Safety Not Guaranteed (2012)

Safety Not GuaranteedWANTED: Someone to go back in time with me.  This is not a joke.  You’ll get paid after we get back. Must bring your own weapons. I have only done this once before. SAFETY NOT GUARANTEED.”

Aubrey Plaza plays Aubrey Plaza Darius, a young, blunt, disinterested intern who’s still looking for something to give her life meaning. Up and Coming “That Guy!™” Jake Johnson plays her narcissistic writer boss, Jeff. Along with another socially awkward intern, this unlikely trio travel out to a small Washington town in search of the man who placed the above ad.

Eventually they find Kenneth, played by another up and coming “That Guy!™” Mark Duplass.  When Kenneth gets spooked by Jeff, it’s up to Aubrey Darius to reel him in if they ever want to find out just how crazy Kenneth is… or isn’t.

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Review Grab Bag (1-5-15)

Grab Bag 1 5 15

Happy New Year, folks.  It’s 2015 and after an 18 month hiatus, the Review Grab Bag is back.   If you don’t remember, or didn’t realize in the first place, the RGB is where I throw up a paragraph or two about stuff that I have something to say about, but not much of a something.  This time around we take a look at 3 Sci-Fi movies that have very little in common, and an Atari 2600 cult classic.

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Charles Soule and Alberto Alburquerque’s “Letter 44” (Vol. 1)

Letter 44Nothing goes as expected on the inaugural morning of the 44th President of the United States, Stephen Blades’, first term. He expected difficulties… partisan politics, economic recovery, two wars overseas, and the need to manage transparency and accountability against safety and secrecy. But nothing would have prepared him for the truth of the situation.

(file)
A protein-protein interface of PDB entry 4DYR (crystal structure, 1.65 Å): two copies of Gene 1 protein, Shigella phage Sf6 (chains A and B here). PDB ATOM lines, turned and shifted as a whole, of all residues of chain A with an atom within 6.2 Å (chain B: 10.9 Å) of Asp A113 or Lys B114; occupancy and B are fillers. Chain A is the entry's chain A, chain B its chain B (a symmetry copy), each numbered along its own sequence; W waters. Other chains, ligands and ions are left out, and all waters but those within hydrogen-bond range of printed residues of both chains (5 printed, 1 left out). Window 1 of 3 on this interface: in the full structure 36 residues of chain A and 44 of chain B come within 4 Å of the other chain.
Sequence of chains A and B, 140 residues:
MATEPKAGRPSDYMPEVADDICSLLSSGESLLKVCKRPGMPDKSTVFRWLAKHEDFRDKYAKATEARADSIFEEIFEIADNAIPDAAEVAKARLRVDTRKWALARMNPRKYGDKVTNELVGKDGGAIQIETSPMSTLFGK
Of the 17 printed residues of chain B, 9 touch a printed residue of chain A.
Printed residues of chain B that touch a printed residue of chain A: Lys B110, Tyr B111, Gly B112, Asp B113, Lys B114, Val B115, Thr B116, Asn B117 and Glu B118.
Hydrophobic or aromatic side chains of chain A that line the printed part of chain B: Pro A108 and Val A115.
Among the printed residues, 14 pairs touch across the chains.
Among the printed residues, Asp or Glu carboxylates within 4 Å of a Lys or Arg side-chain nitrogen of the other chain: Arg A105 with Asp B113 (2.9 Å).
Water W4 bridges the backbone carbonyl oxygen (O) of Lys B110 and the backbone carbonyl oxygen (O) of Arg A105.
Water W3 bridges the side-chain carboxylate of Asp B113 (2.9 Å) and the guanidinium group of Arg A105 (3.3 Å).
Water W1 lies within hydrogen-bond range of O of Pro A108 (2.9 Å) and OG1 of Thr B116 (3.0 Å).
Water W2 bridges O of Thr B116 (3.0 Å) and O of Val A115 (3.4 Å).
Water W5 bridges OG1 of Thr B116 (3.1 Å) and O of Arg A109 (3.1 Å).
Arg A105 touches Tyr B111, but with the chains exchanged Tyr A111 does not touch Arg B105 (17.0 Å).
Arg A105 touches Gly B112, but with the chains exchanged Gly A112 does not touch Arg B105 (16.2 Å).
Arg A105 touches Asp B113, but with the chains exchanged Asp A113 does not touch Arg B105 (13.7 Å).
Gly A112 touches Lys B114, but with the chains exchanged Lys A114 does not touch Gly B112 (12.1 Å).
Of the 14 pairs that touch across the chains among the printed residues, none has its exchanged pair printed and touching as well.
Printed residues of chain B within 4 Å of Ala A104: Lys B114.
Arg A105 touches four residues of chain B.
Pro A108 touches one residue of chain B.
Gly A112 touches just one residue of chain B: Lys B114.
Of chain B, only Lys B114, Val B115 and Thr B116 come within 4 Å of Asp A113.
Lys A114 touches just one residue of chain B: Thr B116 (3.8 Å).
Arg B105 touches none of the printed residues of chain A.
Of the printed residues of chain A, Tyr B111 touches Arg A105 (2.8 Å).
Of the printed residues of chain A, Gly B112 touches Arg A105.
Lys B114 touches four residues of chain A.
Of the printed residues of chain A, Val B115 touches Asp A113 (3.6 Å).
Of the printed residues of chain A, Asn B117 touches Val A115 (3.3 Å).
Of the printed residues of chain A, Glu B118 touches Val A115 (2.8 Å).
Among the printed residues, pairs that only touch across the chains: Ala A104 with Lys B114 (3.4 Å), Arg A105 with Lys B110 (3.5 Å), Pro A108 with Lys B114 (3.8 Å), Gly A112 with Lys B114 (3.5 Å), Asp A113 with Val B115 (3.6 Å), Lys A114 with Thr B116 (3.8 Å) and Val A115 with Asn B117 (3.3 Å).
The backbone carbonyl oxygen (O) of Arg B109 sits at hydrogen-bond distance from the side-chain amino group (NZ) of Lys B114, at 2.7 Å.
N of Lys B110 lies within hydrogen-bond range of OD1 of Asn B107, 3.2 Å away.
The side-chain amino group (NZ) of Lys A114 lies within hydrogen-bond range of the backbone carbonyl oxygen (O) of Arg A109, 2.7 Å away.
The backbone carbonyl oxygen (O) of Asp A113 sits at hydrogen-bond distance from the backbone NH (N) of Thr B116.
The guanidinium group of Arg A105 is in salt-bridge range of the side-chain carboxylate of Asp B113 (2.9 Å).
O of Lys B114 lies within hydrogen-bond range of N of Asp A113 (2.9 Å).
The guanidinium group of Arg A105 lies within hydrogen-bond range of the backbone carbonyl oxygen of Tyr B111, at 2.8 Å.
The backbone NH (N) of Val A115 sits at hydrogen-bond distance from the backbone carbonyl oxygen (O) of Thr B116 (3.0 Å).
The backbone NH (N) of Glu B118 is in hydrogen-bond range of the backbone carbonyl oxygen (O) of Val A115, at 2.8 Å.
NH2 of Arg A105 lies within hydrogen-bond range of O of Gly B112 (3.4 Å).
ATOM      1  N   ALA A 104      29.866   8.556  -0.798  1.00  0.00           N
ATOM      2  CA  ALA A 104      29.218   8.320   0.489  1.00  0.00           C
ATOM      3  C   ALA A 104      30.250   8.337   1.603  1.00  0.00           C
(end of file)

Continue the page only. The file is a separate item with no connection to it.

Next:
He enters the oval office and is greeted with a letter marked 44. Inside it, outgoing President Carroll admits that the economic instability, fear and war mongering of the last near decade have served one purpose… to hide an Alien construction being built in an asteroid belt between Mars and Jupiter from the public, and prepare secret advances in military technology in case their reason for being there isn’t friendly.

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Brett Rutherford’s “The Lost Children”

Lost Children
Sometimes it’s okay to judge a book by it’s cover.  Look at that image.  Doesn’t really tell you much, does it?

But…

What if I told you that the skeleton, broken doll and book title are all beveled and embossed?

If you’ve ever read a mass-market fiction book from the ’80s, you’ll recognize those details.  Much like a soft white cover–with an oval cut out of it to reveal a hand painted portrait of a shirtless guy and a swooning woman–will let everyone know that a book is about fucking…  that embossed skeleton on black background tells the ’80s reader exactly what they’re getting into. 

HORRRR-RRROR

HORRRR-RRROR

What you’ve got here is a cheesey premise sketchily linking together a bunch of horror-ifying scenes.  Seriously.  Just look at that list of Tags down there.  This thing hits all the bases.  And it executes them all flawlessly hilariously.

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Review Grab Bag (6-15-13)

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So, usually when I haven’t blogged much over a week or two, it’s because I haven’t had much time to consume any media.  This time, it’s because I haven’t happened to consume much media that I could write multiple paragraphs on.  Seriously.  I’ve watched several movies these past weeks… but even though I’ve really enjoyed, or even loved, them… I’ve just got nothing much to say about them.  So I had to save ’em up… and it’s RGB time, bitches.